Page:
The Development of Appreciation

thank youThanksgiving is traditionally a celebration of the harvest, but also a good time for us to reflect on what we are thankful for in general. Teaching children to be grateful can sometimes be more difficult than you think, as young children are developmentally egocentric and are still learning empathy. Gratitude is part of our emotions, and connecting the unspoken feeling to the expression “thank you” is an important step in children’s social-emotional development.  Here are some tips on helping your child to develop a sense of appreciation and to practice expressions of gratitude:

1. Saying “Thank you!”

It’s great to teach children manners. By encouraging children to say “thank you,” they will learn when it is socially expected and appropriate to show gratitude. But asking children to say thank you could sometimes turn into a power struggle. If children are grumbling or maybe feeling a little shy at the moment, forcing the “thank you” won’t help them understand what gratefulness really feels like.  You can gently encourage your child to say thank you, but if she just runs off or feels uneasy to say it at the moment, don’t make a big deal out of it. You can also simply reiterate why she is expected to say thank you by saying, “It’s very thoughtful for Uncle Joe to buy you the toy. I bet he spent a lot of time to choose it for you. Can you say thank you for his kindness?” If the words thank you won’t come out immediately, you can also take time and write a card later, which may work better for children who may require a little extra time to warm up.

2. Modeling appreciative behaviors

Children learn from observation, especially from those who are close to them, like parents. Modeling appropriate behaviors is extremely important when you want to teach children skills and behaviors.  Show respect, gratitude and forgiveness to people around you, including small encounters with store clerks and strangers on the street. Make sure you say thank you and briefly explain why when appropriate. For example, if someone gives up her seat on the bus, make sure to thank her and casually say to your child, “It was very nice of her to think that we may want to sit. It makes me feel happy, and I’m very thankful.” Even if you have an infant, you still want to exercise the attitude of gratitude.  Tending to your baby’s needs by playing, caring, and spending happy time together is a first, yet very crucial step for the development of gratefulness.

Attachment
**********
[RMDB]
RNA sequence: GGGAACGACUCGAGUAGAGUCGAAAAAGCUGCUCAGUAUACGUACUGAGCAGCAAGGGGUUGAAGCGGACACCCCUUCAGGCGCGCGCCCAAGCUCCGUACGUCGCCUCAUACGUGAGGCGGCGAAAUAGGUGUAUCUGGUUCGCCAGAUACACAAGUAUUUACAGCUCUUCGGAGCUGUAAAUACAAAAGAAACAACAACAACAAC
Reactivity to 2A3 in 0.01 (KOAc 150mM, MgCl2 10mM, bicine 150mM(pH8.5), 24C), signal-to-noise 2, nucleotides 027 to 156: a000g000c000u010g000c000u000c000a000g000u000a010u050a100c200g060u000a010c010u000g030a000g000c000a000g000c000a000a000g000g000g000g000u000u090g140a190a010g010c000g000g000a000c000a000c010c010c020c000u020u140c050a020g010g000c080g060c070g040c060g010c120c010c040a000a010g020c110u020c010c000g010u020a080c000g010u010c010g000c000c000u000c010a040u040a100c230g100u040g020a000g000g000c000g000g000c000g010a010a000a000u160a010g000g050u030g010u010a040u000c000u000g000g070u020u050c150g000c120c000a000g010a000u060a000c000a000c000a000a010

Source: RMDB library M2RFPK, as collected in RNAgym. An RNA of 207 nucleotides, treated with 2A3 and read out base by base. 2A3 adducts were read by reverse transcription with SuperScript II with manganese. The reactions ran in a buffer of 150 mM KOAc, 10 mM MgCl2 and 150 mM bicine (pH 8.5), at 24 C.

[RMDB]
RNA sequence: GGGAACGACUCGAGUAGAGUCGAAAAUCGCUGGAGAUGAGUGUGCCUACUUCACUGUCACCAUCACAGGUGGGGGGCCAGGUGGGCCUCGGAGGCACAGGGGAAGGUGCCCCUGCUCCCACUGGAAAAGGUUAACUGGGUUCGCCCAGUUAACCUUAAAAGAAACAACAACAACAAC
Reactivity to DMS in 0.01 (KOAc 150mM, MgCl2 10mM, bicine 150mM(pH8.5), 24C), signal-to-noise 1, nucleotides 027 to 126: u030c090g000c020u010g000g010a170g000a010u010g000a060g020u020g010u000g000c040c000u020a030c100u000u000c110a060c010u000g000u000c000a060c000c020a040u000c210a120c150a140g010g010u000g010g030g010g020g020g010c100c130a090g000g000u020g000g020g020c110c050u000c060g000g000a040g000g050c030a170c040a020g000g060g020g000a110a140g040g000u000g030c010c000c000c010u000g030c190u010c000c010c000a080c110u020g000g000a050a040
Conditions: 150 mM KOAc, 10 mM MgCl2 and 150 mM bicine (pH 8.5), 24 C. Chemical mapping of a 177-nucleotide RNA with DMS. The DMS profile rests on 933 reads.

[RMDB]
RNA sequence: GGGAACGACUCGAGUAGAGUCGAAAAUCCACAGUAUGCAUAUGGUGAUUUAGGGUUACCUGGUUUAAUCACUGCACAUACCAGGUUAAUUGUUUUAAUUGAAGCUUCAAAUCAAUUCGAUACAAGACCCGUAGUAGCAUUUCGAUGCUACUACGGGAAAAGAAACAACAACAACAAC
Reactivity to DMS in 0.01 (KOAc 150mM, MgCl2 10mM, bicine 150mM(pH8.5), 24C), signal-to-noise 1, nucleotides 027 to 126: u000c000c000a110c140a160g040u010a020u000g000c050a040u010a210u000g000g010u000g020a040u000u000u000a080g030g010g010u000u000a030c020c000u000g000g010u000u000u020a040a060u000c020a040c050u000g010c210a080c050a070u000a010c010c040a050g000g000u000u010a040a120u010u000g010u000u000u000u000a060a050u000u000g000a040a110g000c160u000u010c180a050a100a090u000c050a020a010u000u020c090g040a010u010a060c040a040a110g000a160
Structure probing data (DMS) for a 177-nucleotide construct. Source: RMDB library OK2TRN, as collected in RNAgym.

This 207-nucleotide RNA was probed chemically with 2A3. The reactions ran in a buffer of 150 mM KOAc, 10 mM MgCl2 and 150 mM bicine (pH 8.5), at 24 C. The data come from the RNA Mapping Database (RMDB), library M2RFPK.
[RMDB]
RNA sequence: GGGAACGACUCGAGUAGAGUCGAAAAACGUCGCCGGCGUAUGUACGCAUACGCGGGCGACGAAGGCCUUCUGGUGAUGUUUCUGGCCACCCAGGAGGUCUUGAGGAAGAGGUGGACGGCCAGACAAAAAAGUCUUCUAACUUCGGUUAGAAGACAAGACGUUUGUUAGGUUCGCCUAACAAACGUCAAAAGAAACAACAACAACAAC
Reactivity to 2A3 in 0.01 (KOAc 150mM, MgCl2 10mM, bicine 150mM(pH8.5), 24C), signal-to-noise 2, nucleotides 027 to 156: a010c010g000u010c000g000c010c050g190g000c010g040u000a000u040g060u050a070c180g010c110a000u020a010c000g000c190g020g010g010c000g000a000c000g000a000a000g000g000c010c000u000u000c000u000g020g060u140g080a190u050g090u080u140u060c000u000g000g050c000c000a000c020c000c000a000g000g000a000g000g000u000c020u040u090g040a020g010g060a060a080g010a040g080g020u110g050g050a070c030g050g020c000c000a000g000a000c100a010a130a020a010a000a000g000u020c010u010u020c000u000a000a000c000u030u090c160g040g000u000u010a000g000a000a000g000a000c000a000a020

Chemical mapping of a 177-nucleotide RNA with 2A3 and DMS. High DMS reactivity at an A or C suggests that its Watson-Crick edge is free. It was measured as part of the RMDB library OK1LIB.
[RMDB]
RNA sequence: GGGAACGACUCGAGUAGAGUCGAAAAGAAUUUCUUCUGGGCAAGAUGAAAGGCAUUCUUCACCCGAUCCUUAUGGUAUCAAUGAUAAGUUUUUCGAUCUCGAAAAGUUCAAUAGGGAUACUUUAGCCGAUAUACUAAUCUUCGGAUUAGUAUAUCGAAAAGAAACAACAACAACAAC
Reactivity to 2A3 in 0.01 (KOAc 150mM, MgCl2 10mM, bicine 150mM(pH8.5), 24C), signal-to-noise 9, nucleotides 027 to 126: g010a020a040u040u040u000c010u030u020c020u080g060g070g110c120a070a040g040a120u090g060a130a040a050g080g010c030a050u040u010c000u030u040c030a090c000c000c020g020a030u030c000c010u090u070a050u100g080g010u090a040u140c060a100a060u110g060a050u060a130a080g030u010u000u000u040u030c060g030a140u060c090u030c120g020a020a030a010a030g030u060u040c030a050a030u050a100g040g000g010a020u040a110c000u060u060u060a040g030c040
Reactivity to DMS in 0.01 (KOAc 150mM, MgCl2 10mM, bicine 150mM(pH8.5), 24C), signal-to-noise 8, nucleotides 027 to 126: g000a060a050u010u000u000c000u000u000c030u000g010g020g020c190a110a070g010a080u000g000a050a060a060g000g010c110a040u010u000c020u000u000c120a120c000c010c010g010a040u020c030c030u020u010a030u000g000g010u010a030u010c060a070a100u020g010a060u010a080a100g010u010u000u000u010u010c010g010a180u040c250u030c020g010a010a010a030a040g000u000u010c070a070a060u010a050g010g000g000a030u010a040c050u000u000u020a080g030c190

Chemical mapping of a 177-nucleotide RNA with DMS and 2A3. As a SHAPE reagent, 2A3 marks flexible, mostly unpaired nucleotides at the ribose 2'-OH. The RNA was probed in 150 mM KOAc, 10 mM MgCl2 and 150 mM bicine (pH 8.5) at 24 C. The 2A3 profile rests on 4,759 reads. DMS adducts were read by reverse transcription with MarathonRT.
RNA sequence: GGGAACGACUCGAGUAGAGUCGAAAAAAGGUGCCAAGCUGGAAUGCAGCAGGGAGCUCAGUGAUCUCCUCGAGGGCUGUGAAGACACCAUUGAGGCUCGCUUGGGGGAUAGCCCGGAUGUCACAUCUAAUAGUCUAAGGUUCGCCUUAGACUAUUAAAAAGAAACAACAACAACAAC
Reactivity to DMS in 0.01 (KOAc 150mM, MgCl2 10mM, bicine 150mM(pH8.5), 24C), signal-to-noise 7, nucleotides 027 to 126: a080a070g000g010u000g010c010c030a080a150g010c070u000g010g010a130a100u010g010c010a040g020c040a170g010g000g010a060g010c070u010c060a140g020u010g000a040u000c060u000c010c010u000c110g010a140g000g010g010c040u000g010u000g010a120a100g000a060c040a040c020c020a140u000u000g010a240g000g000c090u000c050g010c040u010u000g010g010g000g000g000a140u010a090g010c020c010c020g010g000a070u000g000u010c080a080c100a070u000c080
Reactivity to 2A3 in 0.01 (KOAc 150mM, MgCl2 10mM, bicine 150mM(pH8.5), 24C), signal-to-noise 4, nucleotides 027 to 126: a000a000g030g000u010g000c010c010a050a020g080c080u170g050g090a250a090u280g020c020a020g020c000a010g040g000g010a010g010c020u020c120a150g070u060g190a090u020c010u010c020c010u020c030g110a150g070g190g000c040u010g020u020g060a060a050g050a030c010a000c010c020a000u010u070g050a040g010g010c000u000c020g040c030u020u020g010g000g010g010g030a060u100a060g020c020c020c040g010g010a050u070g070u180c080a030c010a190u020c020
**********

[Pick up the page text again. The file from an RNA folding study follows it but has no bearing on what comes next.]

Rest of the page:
3. Gift giving and thinking of others.

Children are generally very excited by gifts they may receive during the holiday season. This is a good opportunity to have children think and practice how to be thankful. Writing thank you cards is a great way to take time and reflect on what they were given. Even for toddlers, they can scribble or put on a stamp that says “thank you,” which will develop into something greater in the future. Also, as children are more often on the “receiver” side of the gift-giving process, it gives them greater perspective of appreciation for when they are involved in the giving side. When choosing gifts for his grandparents, for example, you can ask your child to figure out what his grandparents might like by thinking through what they like to do, eat, wear, etc.; and then deciding what would be best to give them as a gift. Choosing toys for donation is another good way to encourage children to think of others, which in turn helps them understand gratitude when they receive kindness. It may take a lot for a child to pick a toy that won’t be his, but gift giving and donation will benefit his development of empathy, which is the root of the development of appreciation.

Come to Tasty Tuesdays at Boston Children’s Museum with yummy, healthy snacks, and share your stories about good things that have happened lately that made you feel thankful!

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